100 foot garden hose

Which Garden Hose Is Actually Drinking Water Safe

Lead Free Only Logo 08-28-12I’ve been avidly gardening commercially and as a hobbyist for decades, and both have required me to research about the safety of our water distribution methods. It’s the reason why I’ve applied my engineering background to developing drinking water safe hose products, along with a slew of other eco-friendly, lead-free, recyclable and NSF safe inventions.

According to Jeff Gearhart, Research Director of the Ecology Center, there are many products which he believes have a connection to causing the exposure to many harmful chemicals. This includes products that range from toys to baby products all the way up to building materials and vehicles.

Previously, garden products were not examined but a number of people (myself included) had started to ask about their safety. The answer we got was that they were doing an assessment and several products were screened. However, garden hoses seemed to give the most concern.

Many claimed to be drinking water safe, but one in every three that were tested showed lead levels that were above those allowed for drinking water. In one brand-case, the water tested was 18 times greater than allowed for normal consumption! While this is not illegal (because garden hoses are regulated under the same laws as plumbing fixtures), this is a very serious problem. These apparently safe drinking water hoses are often used to get a drink from and used to water the plants that are meant for people to eat. The primary cause is when components contain brass. It’s an alloy consisting of as much as 8 percent lead. While brass is often used in these fixtures, lead is also sometimes used as pigments or stabilizers, especially in green or yellow hoses. Lead is a known neurotoxin and children have even more vulnerability to lead poisoning than adults.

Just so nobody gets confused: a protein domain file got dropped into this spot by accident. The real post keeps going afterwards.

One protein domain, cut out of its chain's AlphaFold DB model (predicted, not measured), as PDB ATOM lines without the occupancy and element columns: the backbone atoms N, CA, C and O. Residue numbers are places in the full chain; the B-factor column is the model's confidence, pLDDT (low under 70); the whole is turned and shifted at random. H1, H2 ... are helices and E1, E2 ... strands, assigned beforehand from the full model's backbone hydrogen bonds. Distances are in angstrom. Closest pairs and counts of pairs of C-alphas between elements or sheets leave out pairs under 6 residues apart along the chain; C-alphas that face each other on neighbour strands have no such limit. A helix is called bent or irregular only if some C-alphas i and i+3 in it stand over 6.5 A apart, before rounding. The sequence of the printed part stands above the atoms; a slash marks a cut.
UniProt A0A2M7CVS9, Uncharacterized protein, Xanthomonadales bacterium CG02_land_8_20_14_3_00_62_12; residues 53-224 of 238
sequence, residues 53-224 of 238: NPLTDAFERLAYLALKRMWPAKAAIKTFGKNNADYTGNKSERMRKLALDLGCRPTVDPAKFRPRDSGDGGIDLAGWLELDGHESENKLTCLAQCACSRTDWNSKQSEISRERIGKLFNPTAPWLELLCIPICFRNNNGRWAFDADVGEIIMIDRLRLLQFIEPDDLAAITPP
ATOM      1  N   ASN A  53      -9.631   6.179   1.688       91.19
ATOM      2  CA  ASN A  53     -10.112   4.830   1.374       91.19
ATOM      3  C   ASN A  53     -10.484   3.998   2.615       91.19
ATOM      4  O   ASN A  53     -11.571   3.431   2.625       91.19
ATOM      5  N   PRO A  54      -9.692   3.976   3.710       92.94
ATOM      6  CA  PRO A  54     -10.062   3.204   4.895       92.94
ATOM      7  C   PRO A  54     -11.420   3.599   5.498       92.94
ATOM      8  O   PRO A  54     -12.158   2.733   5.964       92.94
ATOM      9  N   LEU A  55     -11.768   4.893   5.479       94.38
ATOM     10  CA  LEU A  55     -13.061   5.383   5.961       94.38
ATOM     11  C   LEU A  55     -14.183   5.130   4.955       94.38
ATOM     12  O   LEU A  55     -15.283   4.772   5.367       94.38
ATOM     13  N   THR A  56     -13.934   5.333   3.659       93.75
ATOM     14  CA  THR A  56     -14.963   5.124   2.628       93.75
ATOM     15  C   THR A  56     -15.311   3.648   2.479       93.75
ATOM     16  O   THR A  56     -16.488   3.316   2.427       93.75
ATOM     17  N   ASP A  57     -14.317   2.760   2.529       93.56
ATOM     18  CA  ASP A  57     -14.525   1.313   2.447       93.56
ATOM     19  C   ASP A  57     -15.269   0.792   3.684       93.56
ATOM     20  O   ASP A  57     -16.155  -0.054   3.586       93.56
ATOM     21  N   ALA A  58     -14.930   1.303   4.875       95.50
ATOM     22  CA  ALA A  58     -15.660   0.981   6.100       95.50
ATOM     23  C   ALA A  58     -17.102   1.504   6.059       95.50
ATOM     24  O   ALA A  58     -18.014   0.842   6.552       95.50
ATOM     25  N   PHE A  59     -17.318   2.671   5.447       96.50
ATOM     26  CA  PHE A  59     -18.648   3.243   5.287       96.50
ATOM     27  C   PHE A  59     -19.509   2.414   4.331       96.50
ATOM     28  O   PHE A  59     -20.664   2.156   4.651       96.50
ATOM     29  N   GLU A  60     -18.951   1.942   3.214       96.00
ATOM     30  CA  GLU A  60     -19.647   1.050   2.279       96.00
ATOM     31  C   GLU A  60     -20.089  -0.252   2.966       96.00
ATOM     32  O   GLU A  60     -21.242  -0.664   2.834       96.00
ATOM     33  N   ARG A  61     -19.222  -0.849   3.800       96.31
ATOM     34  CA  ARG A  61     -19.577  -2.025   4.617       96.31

On the positive side, the state of California took action against three of the principal manufacturers of hoses over the amount of lead in their products in 2003 and the case was settled in 2004. Under the terms of the settlement, the companies which included Teknor Apex Company; Plastic Specialties and Technologies, Inc., Flexon Industries Corporation and Teckni-Plex were ordered to begin limiting lead content in their hoses. For more details, please look at the bottom of this page. Although the Ecology Center did not perform tests for lead leaching from these brands, many gardeners must have purchased their rubber garden hoses since 2007 which is when the full terms of the settlement went into effect. So the concern now is about other chemicals in the hoses such as phthalates and BPA.

Even dogs know the harm rubber garden hoses can cause!

clearflow water hoseIf you know about polyvinyl chloride (PVC), which has been called “poison plastic,” you can guess that these hoses not only contain phthalates but they leach these chemicals into the water inside the hose. Gearhart says that almost all of these hoses have phthalate plasticizers inside them. In fact, the phthalate (DEHP) levels in one were four times the permitted amount. Although some of these phthalates are now banned from toys for children they continue to be used in gloves and hoses for use in the garden.